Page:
Mummy Diary

Our mum-to-be is now a new mother, and is coming to terms with her new role…

So, you’ve patiently waited for nine months, endured one of the most amazing (and traumatic) things your body can go through and your bundle of joy is home with you. What now? During my pregnancy people kept telling me: “Get as much sleep as you can, you’ll need it”. I always nodded and thought nothing more of it. When friends were saying “oh dear, get ready for the sleepless nights”, I foolishly thought ‘I’m sure it’s not that bad’. How wrong I was.

If, like me, you love a solid eight or nine hours sleep then nothing can prepare you for the sleep deprivation. The first few weeks have been a blur of tears, tiredness and delirium. It feels like I’ve been drunk since the day he was born. After childbirth (which let’s be honest is no walk in the park) your body is exhausted and unless you’re lucky enough to go in to labour at midday and be done a few hours later, the chances are you have had no sleep even before you’ve given birth. In my case 48 hours of contractions before official labour meant I was already asleep on my feet before the real fun started at home.

To add insult to injury, you’re pumped full of hormones that put you on high alert. Which, back in the day (in the wild) would make complete sense, but we’ve not evolved to modern day living. I found that this state of high alert caused me all-consuming anxiety and insomnia. Anxiety, incidentally, is made worse by no sleep. Of course it is! Mother Nature decided to deal new mothers a bit of a rough hand.

My amazing parents came to support us in the first few days and they kept telling me “sleep when the baby sleeps”. If only it was that easy! My eyes would be heavy and my brain fuzzy and yet I’d shut my eyes and sleep would not come. The midwives had told me to expect to be a ‘little teary’ on day four when the milk comes in. Well that was the understatement of the century – cue two weeks of crying non-stop, panic attacks whilst wondering why I thought I could handle a baby and worrying I’d never feel normal again.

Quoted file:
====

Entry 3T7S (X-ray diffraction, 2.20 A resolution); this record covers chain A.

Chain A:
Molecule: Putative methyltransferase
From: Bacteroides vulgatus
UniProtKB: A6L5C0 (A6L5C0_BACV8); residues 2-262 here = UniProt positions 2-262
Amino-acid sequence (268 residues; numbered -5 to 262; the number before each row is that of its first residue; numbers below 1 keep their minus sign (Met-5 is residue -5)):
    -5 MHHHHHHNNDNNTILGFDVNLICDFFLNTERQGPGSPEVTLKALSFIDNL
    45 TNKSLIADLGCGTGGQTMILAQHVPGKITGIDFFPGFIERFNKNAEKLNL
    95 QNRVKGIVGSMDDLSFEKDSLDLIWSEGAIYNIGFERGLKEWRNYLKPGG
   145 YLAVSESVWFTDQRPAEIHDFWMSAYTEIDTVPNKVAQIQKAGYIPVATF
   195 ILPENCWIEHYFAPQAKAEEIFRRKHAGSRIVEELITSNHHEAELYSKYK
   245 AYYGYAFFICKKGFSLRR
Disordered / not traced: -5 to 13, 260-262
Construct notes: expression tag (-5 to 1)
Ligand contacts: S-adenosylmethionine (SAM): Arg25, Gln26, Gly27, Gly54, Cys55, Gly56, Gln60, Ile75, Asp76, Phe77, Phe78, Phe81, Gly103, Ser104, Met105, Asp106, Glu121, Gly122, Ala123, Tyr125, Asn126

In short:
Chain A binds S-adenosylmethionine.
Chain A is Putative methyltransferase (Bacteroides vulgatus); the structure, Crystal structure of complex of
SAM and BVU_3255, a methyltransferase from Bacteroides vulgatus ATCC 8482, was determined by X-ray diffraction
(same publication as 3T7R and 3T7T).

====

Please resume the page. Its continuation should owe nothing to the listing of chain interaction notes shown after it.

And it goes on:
People don’t talk about the baby blues very much and having now experienced them (alongside post-partum anxiety) I’m making it my aim to talk about it as much as possible. My own sister suffered from terrible blues after her son was born and I had no idea. It was only after I mentioned how I was feeling that the full story came out and she explained that for the first month she locked herself in the bathroom on a daily basis to cry. I hope that by telling other mums-to-be about my experience then it might not be such a shock to them if they feel the same. If your baby comes home and you’re instantly in love and relaxed then that’s amazing. But, if having a newborn baby hits you like a double decker bus then I hope that someone will have pre-warned you about the ‘blues’ and it won’t be quite so terrifying. My beautiful boy is four weeks old now and every day gets a little bit easier – I’m learning to appreciate every moment of him as I’m told I’ll blink and miss it!